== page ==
One of the most important elements of these preventative treatments or consultations was nutrition advise. Nutritional knowledge in China has been accumulated since at least 6,000 years. Humans have existed on our planet for about 200,000 years and we are probably the only animals that rationalise everything about our lives. This is no different when it comes to food and what we eat and the most important “Why we eat”. This knowledge is changing in modern times because of the powerful influence of advertising. Modern research does not seem to be helping either because its research which is expensive is usually funded by private sources. It tends to break down each food into its constituent nutrients and explores the benefits of each nutrient without reference to the others or the whole food. For example, a food manufacturer can then state that vitamin C which is researched as healthy, is an ingredient of the product and therefore the product is healthy.

Chinese Nutritional Therapy is based on the accumulated knowledge of the nature, benefits and safety of individual whole foods and the effect they have on the principals of Yin and Yang balance and harmony. The deepest truth of life is the inner meaning of Yin and Yang, and like Yin and Yang, the nature of life also tends to be both harmonious and balanced. Even when we observe events that could be conceptually classified as negative or conflicting, are only stages in the accomplishment of further harmonisation. This is the reality expressed in the Tai Chi diagram.

If you would like to express your interest in our forthcoming course in Chinese Nutritional Therapy, please complete the form here.

Tonifying Your Qi with Food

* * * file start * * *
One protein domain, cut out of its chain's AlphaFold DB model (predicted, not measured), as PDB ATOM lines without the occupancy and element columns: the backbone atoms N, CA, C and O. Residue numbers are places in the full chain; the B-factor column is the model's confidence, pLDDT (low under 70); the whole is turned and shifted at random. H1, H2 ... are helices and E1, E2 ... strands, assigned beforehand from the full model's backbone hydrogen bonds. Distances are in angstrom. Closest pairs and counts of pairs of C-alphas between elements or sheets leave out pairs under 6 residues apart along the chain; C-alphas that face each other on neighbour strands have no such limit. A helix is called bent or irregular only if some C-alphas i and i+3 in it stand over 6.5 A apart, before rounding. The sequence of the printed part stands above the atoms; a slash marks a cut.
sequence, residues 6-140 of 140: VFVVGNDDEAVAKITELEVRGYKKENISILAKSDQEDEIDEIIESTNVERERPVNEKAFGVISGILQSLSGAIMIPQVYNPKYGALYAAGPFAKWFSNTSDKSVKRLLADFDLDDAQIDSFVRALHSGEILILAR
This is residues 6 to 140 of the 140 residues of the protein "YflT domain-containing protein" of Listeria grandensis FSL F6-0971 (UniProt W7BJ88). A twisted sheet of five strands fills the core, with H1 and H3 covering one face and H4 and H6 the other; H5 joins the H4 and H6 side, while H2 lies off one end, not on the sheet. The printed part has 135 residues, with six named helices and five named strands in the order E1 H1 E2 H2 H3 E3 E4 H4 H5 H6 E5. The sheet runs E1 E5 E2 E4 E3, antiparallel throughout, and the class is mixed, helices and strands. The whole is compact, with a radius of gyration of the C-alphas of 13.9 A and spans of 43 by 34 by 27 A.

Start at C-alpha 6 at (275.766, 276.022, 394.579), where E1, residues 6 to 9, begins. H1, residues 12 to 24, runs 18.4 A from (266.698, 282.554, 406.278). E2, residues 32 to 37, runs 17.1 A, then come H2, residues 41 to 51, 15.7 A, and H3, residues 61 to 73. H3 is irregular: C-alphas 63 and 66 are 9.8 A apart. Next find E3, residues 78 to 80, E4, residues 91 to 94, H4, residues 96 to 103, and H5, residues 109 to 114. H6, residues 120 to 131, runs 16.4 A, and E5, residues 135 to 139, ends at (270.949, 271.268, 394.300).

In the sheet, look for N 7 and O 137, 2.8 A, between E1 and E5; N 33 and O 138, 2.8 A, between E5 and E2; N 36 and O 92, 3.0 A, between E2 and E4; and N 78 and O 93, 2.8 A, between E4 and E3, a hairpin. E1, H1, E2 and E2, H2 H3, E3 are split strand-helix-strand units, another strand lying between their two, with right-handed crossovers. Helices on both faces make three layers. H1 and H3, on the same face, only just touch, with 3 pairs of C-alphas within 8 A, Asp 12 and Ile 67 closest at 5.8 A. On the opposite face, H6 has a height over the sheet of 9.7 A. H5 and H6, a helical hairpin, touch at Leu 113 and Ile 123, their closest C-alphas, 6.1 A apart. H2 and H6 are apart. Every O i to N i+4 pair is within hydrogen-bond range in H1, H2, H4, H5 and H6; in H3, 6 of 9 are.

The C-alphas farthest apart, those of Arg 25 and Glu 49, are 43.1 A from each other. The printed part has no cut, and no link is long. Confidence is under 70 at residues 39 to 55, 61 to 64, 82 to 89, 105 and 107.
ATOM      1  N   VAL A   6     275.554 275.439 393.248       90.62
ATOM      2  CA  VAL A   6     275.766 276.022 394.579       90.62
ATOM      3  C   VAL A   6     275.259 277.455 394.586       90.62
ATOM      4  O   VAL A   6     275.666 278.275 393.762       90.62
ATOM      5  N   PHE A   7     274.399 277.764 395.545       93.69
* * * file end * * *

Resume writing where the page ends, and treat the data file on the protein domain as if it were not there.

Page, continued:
Qi (pronounced “chee”) is defined as the vital energy of the body, it is responsible for all energetic aspects of life and  living activity perceptible and imperceptible. It functions to protect, warm, hold, transport and transform, metabolism, hold the organs and muscles in place, maintain fluids, maintain the energetic function of all organs, the whole organism. When there is poor nutrition, chronic illness or severe diseases, Qi of the body can become deficient and is also affected by our ancestral constitution or genetic makeup. It also tends to decline with age.

Everything in existence contains or is motivated by Qi, for example the earth beneath your feet, your computer, your flesh and blood, to the most immaterial aspects like light, heat, movement, nerve impulses, thought and emotion.

Life is a meeting of Qi. A healthy and happy human being is a dynamic and harmonious combination of all the aspects of Qi. It is in a continuous state of flux, transforming endlessly from one aspect of Qi into another type of Qi. You cannot destroy it because it was always there. You can only change its manifestation.